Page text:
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Tesla Touts Cross-Country Trip, Aims For World Record 357

smaxp writes "A cross-country trip by two Model S sedans 'recorded the lowest charge time for an electric vehicle traveling across the country – a feat that is now being assessed for recognition as a Guinness World Records achievement,' according to a Tesla blog post. 'The 3464.5-mile jaunt is yet another attempt to ease range anxiety among many consumers who worry about being stranded in a car with a depleted battery pack and nowhere near a charging station. While Tesla’s Model S is too expensive for average consumers, the company plans to roll out cheaper models at some point and needs to address the fear that has stopped many people from buying electric cars, even cheaper ones such as the Nissan Leaf...'"
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Tesla Touts Cross-Country Trip, Aims For World Record

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  • by i kan reed ( 749298 ) on Monday February 03, 2014 @01:37PM (#46142071) Homepage Journal

    Big point-proving stunts don't help with people who go "my local gas station doesn't provide chargers. I'm doomed if I get one." Because that's really in their head, more than about any particular drive being possible. Tesla has to win market share the same way every new technology does: winning enough early adopters to seem normal(and creating a support market).

  • Re:Still too slow. (Score:5, Insightful)

    by Joce640k ( 829181 ) on Monday February 03, 2014 @01:45PM (#46142171) Homepage

    An ICE car can make the trip in 32 hours 7 minutes.

    Average 108mph?

    I assume Tesla wanted this test to be legal...

  • But Does it Scale? (Score:4, Insightful)

    by BBF_BBF ( 812493 ) on Monday February 03, 2014 @02:01PM (#46142391)
    OK, so Tesla builds ONE string of charging stations approx. 150 miles apart that stretches across the US. So tell me how does that work when there are millions of Tesla cars on the road? Charging will take 40 minutes, but the line to get to charge will take 24 hrs.

    Will Tesla be able to build enough fast charging stations when selling cars that cost less than $40K?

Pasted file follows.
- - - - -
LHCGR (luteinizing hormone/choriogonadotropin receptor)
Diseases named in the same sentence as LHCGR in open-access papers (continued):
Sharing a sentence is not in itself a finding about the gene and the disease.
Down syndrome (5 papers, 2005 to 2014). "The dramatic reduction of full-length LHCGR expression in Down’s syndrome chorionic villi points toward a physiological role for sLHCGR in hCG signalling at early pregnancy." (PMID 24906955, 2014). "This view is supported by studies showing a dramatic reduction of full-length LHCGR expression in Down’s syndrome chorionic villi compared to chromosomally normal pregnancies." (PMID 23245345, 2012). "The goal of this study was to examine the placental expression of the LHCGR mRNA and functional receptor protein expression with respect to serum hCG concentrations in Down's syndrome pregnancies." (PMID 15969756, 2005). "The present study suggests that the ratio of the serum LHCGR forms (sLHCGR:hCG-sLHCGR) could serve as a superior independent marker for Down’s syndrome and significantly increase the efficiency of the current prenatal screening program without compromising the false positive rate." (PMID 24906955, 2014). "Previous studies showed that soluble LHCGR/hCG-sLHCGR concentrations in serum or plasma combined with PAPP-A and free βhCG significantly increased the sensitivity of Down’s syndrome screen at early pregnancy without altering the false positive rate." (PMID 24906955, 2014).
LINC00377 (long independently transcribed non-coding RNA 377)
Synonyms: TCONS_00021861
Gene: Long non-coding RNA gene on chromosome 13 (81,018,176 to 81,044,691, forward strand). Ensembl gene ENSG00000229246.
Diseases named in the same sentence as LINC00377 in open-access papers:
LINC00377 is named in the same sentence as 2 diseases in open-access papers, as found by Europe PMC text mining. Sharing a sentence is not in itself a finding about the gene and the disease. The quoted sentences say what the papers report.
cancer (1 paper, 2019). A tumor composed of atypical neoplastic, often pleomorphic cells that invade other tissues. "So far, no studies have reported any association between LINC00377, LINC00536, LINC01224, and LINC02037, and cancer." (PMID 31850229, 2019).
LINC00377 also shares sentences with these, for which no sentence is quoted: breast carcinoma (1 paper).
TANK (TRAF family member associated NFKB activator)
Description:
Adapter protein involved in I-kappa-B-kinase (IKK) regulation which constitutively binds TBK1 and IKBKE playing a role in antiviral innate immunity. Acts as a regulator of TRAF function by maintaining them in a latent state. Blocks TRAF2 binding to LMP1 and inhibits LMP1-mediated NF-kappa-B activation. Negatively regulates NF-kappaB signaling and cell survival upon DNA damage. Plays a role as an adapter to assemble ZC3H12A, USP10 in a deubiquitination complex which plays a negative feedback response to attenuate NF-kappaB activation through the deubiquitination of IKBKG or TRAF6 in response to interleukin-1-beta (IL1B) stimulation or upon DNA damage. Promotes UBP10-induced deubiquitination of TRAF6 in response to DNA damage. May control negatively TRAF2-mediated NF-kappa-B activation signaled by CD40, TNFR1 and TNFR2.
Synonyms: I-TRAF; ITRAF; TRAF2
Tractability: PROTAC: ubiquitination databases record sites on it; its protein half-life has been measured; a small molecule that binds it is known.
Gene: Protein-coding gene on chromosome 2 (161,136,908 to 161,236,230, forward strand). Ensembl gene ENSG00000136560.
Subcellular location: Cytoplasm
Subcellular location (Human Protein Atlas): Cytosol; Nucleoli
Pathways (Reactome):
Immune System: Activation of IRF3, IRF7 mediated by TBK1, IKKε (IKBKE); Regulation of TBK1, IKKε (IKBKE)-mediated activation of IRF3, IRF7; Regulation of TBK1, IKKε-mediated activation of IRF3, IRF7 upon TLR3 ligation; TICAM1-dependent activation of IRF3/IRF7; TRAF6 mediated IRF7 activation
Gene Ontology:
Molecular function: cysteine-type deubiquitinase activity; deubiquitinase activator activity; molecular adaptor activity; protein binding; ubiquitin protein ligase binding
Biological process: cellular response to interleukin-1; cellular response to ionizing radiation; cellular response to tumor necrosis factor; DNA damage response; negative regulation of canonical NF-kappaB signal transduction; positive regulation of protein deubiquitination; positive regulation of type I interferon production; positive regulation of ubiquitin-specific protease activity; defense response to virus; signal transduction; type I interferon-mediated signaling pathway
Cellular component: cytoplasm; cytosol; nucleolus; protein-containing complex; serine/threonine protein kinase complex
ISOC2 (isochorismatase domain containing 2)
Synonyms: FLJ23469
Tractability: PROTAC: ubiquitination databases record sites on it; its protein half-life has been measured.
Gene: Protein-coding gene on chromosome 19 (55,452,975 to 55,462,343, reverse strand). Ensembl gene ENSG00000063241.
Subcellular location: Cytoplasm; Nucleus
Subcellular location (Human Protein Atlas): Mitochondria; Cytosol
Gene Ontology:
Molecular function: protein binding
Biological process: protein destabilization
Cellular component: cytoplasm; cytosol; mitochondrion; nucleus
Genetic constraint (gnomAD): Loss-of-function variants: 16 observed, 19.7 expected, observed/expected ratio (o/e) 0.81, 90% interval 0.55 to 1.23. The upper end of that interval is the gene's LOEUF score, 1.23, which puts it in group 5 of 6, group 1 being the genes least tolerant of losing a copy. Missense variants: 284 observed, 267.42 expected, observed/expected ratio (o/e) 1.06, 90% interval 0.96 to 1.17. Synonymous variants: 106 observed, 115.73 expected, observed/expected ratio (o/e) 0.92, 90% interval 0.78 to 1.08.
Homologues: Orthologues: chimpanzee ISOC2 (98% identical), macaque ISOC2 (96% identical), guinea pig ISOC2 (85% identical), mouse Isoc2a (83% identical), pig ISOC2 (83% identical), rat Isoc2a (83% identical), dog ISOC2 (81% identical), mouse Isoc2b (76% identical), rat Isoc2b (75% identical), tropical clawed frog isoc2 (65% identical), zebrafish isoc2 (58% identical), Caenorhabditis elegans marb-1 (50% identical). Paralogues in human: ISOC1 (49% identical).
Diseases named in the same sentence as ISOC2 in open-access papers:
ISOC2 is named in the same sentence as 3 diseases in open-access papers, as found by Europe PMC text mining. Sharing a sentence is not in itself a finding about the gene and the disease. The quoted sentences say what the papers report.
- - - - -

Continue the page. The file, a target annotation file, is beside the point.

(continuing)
A lot of things work when the average selling price of your cars isclose to $100,000, you have government subsidies flung at you and/or your customers left and right, you have fewer than 100,000 vehicles in the field, your company isn't really expected to show a profit, and your customers actually *read* the users manuals (probably send corrections to technical errors in them to your engineers) and make Apple Zealots look like disinterested teens.
  • by geekoid ( 135745 ) <<moc.oohay> <ta> <dnaltropnidad>> on Monday February 03, 2014 @02:11PM (#46142521) Homepage Journal

    Just like they built all the gas station before putting cars on the road.

    Come on, with popularity charging stations will be built.

  • by master_kaos ( 1027308 ) on Monday February 03, 2014 @02:31PM (#46142787)
    then rent a car. Seriously all these people say "but it can't do this!" well it's not meant for that application no matter what tesla tries to shove down your throat.
    99% of the time I am driving it is <50km Another .5% of the time <150km the other .5% of the time I may run into issues. But guess what, that two days a year Ill just rent a car instead. Honestly even know sometimes I'll rent a car for long trips.. ill rent a fun driving car just to try something new.

    You wouldn't buy a coupe if you had a family of 5, just like you shouldn't buy a Tesla if you are consistently driving far range.
  • by Anonymous Coward on Monday February 03, 2014 @03:10PM (#46143187)

    While the percentage is probably off, the basic math is fine.

    Since I don't care to hunt down the numbers, I'll start with some blatant hypothetical guesswork.

    First assume a perfectly rigid spherical Tesla Mark Math which has 25% of its mass devoted to batteries and gets 400 kilometers to a charge (across perfectly rigid perfectly flat surfaces with an infinite coefficient of friction).

    If we double the batteries, we now have 800km worth of charge, but the carsphere also weighs 25% more. This results in an actual range of 800 / 1.25 or 640 km.

    Now, since I've done the completely fictional numbers, I've changed my mind about getting real numbers.
    A Model S [wikipedia.org] allegedly weighs 2108 kg with no passengers. The larger range option allegedly gets 500 km to a charge, and a forum post that I can't track back to a better source claims that over 1500lbs are battery.

    For convenience, I will round total carmass to 2200 kg with driver, batterymass to 680kg and batteryrange to 500km.
    Using the same process of math as above, this suggests that adding another 680kg batterypack would adjust the range from 500km to 760km. More than a 25% increase, but I'm not dealing with real-physics either. In a world of ideal math, doubling the battery increases the distance by about 50%. This world is far too squishy to be that world, so there are other limiters that will reduce the effective performance.

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